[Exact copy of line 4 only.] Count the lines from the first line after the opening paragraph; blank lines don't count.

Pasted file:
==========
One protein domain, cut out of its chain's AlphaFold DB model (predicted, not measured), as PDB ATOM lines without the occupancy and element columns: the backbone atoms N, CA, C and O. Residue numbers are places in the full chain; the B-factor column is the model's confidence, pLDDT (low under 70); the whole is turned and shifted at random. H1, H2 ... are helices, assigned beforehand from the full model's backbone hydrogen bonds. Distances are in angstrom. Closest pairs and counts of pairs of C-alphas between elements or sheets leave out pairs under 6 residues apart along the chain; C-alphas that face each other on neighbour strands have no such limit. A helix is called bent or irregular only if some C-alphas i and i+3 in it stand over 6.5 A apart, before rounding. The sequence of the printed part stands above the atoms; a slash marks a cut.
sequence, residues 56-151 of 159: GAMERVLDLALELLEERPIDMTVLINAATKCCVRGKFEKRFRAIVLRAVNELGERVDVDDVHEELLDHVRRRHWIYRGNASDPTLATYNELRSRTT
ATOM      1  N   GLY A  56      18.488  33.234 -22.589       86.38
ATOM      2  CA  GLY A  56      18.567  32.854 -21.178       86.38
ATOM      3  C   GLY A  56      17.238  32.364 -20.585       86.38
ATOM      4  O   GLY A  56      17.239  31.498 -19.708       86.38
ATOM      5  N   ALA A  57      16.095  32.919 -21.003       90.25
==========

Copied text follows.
ATOM      3  C   GLY A  56      17.238  32.364 -20.585       86.38